This reversal in the position of the National Rally reflects the desire of Marine Le Pen, who was previously called “Vladimir Putin’s Trojan horse” in Europe, to disavow any associations with the Kremlin.

After the start of the war, the nationalist Alternative for Germany (AfD) party, on the contrary, almost did not change its voting strategy on European Parliament resolutions related to Russia.

In 11 of the 20 votes held since 24 February 2022, AfD MEPs were more likely to speak out against resolutions condemning the Kremlin.

On another seven resolutions, the AfD majority chose to abstain. And only in the case of one resolution - the very last one, where the European Parliament proposed recognising the Russian elections as illegitimate - did the AfD unexpectedly align itself with the pro-European majority.

It is likely that this change in the AfD's position was the result of pressure on the party from other far-right groups in the European Parliament. But, at the end of May, the party was expelled for radicalism from the most radical faction within the European Parliament, Identity and Democracy.

The reason for this decision was an interview with deputy Maximilian Krah, in which he stated that not all Nazi SS officers should be considered criminals. Le Pen insisted on expelling the AfD, whose party's MEPs also called on the EU to recognise the presidential elections in Russia as illegitimate.

Meanwhile, if you look not at the total number of pro-Kremlin votes, but at how the majority of deputies vote in each party, then the position of small populist parties, represented by one or two deputies, turns out to be the most consistently pro-Kremlin.

For example, in the Communist Party of Greece, two deputies - Kostas Papadakis and Lefteris Nikolaou-Alavanos - 28 out of 30 times did not support the resolution condemning Russia.

Papadakis and Nikolaou-Alavanos from Greece are in the top and individual ratings of the most pro-Kremlin members of the European Parliament.

In total, we included 29 European deputies in this rating, who, more often than others during the entire 9th convocation, did not support resolutions condemning Russian aggression or repression by the Kremlin within the country.

As in a similar rating compiled just over a year ago, the first on the list is Ždanoka. Over the years, Ždanoka’s position has not changed: she does not hide her pro-Russian sympathies and continues to publicly echo Russian propaganda. So, Ždanoka still praises Putin and claims that the United States is primarily to blame for the war in Ukraine.

However, Ždanoka’s luck recently ran out: after an investigation by The Insider, which discovered Ždanoka’s connections with the FSB, the Latvian Seimas deprived her of the right to be re-elected to the European Parliament. A criminal investigation was also launched against her in Latvia - all on the same charges of collaboration with Russian intelligence services.

The era of one of Putin's main supporters in Europe appears to be coming to an end.

Another hero of our rating, whose name was also not included in the ballot this year, is the Dutchman Marcel de Graaff.

In the Netherlands, he is known as a radical right-wing politician: for example, in 2022, he left the far-right Freedom Party (PVV) and joined the young and even more radical right-wing party Forum for Democracy (FvD).

The Freedom Party became too moderate for him because it did not protest against Covid-19 vaccines. This step of his was not very far-sighted: he failed to collect the required number of signatures in order to be registered as a candidate for the European Parliament this year. This, however, does not prevent him from claiming that he has nothing to do with Russia and is still fighting the use of Covid-19 vaccines.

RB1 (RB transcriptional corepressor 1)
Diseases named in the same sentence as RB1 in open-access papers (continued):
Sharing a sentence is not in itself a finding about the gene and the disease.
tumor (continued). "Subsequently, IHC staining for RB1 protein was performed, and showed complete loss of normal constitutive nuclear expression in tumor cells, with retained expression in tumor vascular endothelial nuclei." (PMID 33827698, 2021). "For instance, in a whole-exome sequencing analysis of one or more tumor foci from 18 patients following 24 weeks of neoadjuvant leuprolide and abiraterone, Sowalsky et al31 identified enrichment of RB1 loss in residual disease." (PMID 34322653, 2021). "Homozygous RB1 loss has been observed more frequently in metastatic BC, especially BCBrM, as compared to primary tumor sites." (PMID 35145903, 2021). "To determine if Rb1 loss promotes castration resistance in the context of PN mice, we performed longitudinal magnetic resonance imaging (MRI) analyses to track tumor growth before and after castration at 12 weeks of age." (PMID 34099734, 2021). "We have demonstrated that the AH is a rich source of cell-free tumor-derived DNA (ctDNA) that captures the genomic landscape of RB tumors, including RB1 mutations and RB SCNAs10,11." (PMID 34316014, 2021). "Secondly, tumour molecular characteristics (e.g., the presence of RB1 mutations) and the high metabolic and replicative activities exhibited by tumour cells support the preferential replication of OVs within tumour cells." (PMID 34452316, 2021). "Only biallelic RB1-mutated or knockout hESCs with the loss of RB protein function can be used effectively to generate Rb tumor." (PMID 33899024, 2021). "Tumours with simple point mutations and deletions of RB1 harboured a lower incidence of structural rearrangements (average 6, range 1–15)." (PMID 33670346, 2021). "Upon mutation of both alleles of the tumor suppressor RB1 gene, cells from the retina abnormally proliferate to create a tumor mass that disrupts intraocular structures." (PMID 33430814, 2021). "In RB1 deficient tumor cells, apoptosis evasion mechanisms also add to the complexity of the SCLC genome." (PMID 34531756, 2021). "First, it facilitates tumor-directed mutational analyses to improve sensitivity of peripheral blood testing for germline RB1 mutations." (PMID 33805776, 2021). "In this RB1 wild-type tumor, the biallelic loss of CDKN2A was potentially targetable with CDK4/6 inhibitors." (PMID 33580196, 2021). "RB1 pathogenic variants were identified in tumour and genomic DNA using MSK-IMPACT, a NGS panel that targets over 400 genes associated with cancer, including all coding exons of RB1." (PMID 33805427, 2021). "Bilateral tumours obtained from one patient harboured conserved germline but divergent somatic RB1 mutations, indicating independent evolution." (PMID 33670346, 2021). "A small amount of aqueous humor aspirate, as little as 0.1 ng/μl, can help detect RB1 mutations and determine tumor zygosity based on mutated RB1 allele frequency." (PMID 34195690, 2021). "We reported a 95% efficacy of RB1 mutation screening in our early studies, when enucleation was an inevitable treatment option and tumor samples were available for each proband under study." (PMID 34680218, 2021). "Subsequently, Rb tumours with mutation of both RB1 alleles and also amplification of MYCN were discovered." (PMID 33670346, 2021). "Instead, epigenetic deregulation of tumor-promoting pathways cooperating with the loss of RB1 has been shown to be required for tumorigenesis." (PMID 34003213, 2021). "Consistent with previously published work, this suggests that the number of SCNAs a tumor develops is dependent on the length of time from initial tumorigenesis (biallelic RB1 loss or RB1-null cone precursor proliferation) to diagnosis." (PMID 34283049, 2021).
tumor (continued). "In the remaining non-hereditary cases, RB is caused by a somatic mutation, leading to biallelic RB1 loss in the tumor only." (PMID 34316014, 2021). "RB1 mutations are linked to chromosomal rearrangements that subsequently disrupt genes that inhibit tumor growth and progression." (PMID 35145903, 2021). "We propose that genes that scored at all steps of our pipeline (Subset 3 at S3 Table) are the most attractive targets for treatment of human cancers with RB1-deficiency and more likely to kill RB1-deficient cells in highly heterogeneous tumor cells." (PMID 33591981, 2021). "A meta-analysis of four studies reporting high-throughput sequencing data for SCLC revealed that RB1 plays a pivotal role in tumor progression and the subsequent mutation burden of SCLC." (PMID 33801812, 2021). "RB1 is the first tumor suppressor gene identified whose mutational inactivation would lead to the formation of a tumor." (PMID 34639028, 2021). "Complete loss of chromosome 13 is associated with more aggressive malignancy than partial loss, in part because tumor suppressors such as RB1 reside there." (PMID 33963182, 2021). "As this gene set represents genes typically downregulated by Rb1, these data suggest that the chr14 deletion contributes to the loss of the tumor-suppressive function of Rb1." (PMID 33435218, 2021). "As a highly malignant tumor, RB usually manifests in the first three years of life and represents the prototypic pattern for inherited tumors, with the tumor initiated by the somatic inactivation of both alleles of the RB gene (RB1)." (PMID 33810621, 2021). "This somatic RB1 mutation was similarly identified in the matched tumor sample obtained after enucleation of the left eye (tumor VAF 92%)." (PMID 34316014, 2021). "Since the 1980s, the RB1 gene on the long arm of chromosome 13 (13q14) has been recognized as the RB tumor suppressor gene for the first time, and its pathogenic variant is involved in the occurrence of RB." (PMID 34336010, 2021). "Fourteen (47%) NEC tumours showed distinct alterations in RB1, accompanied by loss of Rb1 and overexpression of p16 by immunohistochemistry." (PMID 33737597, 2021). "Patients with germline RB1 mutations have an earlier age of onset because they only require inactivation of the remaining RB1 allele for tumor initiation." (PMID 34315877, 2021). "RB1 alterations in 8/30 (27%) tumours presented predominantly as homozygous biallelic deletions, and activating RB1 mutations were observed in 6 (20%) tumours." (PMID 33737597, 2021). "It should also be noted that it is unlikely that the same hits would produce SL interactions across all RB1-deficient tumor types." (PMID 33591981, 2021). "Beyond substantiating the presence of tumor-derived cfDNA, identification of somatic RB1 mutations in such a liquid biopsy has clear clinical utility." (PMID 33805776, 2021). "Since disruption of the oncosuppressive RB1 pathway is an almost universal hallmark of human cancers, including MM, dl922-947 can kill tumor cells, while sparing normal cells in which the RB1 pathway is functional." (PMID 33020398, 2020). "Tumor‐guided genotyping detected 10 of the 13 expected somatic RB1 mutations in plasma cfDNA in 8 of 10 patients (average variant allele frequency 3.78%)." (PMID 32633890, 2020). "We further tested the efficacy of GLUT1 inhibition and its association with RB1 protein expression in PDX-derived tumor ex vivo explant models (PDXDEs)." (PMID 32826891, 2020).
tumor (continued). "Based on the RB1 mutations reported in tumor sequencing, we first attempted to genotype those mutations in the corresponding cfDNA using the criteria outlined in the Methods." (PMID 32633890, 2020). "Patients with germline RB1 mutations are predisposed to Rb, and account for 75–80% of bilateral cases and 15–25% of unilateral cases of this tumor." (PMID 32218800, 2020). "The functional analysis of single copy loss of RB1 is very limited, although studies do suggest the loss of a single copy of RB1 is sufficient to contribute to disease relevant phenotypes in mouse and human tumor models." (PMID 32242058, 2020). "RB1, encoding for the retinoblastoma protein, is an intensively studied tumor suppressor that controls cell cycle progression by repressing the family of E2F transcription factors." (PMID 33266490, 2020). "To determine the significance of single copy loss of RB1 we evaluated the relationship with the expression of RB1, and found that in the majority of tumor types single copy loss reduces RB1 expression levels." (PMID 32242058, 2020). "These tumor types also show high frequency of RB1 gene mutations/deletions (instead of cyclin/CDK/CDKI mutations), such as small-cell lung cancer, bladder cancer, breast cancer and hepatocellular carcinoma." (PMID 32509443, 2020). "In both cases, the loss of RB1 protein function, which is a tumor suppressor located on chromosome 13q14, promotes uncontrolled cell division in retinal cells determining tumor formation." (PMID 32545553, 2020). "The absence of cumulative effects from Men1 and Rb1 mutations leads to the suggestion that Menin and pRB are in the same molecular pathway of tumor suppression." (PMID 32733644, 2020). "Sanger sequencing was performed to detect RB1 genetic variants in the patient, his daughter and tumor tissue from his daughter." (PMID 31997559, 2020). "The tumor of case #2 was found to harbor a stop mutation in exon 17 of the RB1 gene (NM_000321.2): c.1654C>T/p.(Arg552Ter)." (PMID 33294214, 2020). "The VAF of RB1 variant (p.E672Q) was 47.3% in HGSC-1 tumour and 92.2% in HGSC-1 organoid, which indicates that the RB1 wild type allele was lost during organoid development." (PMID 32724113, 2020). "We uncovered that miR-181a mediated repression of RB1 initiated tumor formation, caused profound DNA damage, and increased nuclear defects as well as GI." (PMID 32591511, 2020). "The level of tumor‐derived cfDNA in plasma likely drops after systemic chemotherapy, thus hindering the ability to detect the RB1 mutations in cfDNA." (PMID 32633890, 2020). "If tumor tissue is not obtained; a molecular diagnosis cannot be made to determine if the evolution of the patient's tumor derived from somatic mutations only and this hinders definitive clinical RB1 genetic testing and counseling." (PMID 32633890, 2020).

However, many pro-Kremlin MEPs are again running for the European Parliament in these elections.

One of them is Gunnar Beck, who, like the rest of his colleagues in the Alternative for Germany (AfD), was expelled from the pan-European Identity and Democracy faction, although he held the post of vice president in it.

Beck was not at all embarrassed by this: he continues to actively give interviews to Russian newspapers and collaborate with the EU-blacklisted Russia Today. Within Germany, he consistently opposes Chancellor Olaf Scholz's decision to approve the use of German weapons by Ukraine against targets in Russia.

Another example is Maximilian Krah, a deputy from the same AfD. It was his attempt to stand up for the SS soldiers that was the last straw, after which the “Alternative” was expelled from the far-right faction. Krah is clearly not trying to rehabilitate himself in the eyes of other right-wingers; on the contrary, he continues to adhere to his radical position. Like Beck, Krah consistently opposes allowing Ukraine to use weapons from Germany to strike targets on Russian territory.

Another controversial MEP in our ranking is Milan Uhrík from Slovakia. He is running in these elections for the European Parliament, advocating for strong limits on the power of Brussels. Uhrík hints that “progressives” are behind the recent assassination attempt on Slovak prime minister Robert Fico.

On social networks, Uhrík actively speaks out “against the war.” Even at the beginning of the full-scale invasion, he gave a speech in the European Parliament about the “murders of the children of Donbass,” which was actively quoted by Russian propaganda.

Uhrík entered European politics in 2019, running for the European Parliament as a candidate for the so-called “Kotlebists,” an openly neo-Nazi party in Slovakia. The party was named after Marian Kotleba, a convicted neo-Nazi activist who supports the former Nazi occupation of Slovakia and also calls Jews "demons in human form."

Members of his party have not hesitated to openly use the Nazi salute and, of course, are pro-Russian: they support Slovakia’s exit from Nato and the EU and rapprochement with the Russian Federation. In 2021, however, Uhrík founded his own party, “Republic,” which some of his fellow Kotlebites also joined.

Not just radicals